Unpleasant design is all around us. We see them in signs with awful fonts, in badly placed buildings, and even in household items like furniture and kitchenware. However, who would have thought that unpleasant design could have a purpose?
In the book called “Unpleasant Design” by Gordan Savičić and Selena Savić, they discuss how some designs intentionally make people feel uncomfortable, and thus limiting the use of certain objects to their only intended use. Here are some examples of designs they have seen in public spaces.
1. Metal obstacles in public benches
These metal rods and bolts prevent skaters, BMX riders and rollerskaters from using benches to perform grinding tricks.
2. Handrails with a sandpaper-like texture
The unpleasant texture of the rails prevent people from climbing or holding the handrails. It’s especially useful for preventing potential suicide victims from coming near the edge of high-altitude bridges.
3. Anti-climbing paint
The non-drying, transferring oil-based paint keeps the surface slippery, thus keeping climbers, graffiti artists, and burglars from scaling or damaging the walls.
4. Stiff, cold benches that keep your feet from touching the floor
The coldness and hardness of these benches keep people from resting on them for very long periods.
5. Rotterdam's “leaning” benches
Like the previous entry, these benches keep you from sitting on the benches for more than just a few minutes.
6. Benches with tiny armrests
This design keeps people from lying down on the benches, and they also keep skaters from using them for tricks.
7. Slanted garbage bins
These garbage bins prevent people from sitting on them or placing trash on top of the bins.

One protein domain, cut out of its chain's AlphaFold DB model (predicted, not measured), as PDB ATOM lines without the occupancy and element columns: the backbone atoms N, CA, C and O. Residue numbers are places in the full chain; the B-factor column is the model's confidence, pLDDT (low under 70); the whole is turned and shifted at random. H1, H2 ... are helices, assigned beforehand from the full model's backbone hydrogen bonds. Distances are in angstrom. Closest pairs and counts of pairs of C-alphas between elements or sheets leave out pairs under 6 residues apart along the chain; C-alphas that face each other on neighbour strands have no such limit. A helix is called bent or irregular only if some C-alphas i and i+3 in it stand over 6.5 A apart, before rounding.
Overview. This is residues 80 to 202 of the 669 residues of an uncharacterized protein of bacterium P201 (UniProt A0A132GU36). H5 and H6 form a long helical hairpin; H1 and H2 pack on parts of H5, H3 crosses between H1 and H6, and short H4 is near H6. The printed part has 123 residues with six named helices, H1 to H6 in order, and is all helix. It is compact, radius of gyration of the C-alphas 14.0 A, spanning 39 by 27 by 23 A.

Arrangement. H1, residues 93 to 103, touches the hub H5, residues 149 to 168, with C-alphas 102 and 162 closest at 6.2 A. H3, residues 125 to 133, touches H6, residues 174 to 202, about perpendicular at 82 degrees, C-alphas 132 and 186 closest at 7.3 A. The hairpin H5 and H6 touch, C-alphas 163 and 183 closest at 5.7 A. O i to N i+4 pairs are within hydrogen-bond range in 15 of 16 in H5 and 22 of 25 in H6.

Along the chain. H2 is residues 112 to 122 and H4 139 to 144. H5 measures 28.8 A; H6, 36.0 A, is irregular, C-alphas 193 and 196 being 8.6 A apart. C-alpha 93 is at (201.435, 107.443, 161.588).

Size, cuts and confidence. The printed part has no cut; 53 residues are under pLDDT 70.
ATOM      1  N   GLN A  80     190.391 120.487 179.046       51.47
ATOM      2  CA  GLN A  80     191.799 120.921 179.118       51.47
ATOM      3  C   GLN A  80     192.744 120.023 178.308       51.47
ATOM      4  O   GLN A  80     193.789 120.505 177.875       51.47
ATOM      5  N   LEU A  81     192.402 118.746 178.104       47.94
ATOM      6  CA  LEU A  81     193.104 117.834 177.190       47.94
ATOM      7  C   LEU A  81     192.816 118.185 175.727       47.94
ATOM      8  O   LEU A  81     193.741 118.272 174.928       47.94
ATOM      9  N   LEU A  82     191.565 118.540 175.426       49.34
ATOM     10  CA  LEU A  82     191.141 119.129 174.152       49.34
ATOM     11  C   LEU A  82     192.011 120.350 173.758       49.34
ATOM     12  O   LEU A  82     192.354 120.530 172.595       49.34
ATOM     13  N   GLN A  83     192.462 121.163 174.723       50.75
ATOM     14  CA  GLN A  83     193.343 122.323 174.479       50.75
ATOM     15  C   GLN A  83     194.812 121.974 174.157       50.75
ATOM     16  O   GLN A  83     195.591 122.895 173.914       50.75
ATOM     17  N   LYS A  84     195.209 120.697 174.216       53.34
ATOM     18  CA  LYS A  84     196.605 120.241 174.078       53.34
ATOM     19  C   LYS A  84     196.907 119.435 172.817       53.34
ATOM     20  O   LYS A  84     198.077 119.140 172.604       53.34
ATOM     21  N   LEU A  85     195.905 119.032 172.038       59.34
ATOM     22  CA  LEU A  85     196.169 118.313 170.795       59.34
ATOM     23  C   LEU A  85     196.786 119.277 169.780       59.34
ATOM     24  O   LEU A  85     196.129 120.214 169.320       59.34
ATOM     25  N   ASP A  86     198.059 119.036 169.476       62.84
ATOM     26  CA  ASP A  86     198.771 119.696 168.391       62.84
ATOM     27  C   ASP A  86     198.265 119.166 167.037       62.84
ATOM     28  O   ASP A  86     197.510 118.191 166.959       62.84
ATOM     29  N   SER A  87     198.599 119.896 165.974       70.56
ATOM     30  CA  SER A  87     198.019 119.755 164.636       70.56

8. Anti-injection lights
These blue lights make blood vessels less visible, thus preventing junkies from shooting up in places where these blue lights can be found. The calming blue light can also help people calm down.
Have you seen any of these unpleasant but useful designs in your area? Share them with us below!
These Monochromatic Optical Illusions by Peter Kogler Will Surely Make You Dizzy
These artworks will induce vertigo!
For decades, world-renowned Austrian artist Peter Kogler has successfully transformed typical-looking galleries and museums into warp portals where hallucination and reality seem to converge. Using illusory, monochromatic patterns of distorted lines and pipes and similarly warped sculptures, he expertly transports his audiences to a different dimension where their depth perception is put to the test. The seemingly boundless patterns of alternating convex and concave offer a three-dimensional view of a world that appears to move and shift with every step.
First gaining international attention in the 1980s, the Vienna-based artist is a pioneer of computer-generated art. His works, which focus on architecture, cinema, minimalism and pop art, have been displayed in various galleries, museums, and exhibitions, all of which never fail to captivate.
Kogler's motifs are drawn from the corporal and allegorical realms and then blended into a mixture of unique designs, as can be seen in the patterns that he employs, examples of which include pipes, ants, brain convolutions, and honeycombs....
Japanese Instagram Users Are Sharing Photos Of Fallen Leaves Artworks . They’re Pretty Stunning!
Wow! This is so impressive!
Instagram users over at the Land of the Rising Sun are sharing with us some photos of amazing artworks made with fallen leaves. Yes, you read that right – fallen leaves!
Who would’ve thought that leaves can be a medium for art, right?
Most of us would have simply swept those leaves away and threw them into the dumpsters but apparently, some locals thought they made interesting materials for creating pieces of art. ...
The Biggest Design Trends of 2016
Some of this year’s biggest design trends shout out to the past, while others leap forward into the future!
The year is about to end, and it's once again time for the "Best of 2016" lists to come out. Of course, no "Best of 2016" list would be complete without a list of the biggest design trends that hit the art world this year. So what's it going to be this year? Calligraphy? Watercolor? Minimalism? Or, God forbid, the return of Comic Sans? Keep reading below to find out!
1. Color overlays.
Color overlays instantly change the mood of a photograph by using only a few colors....
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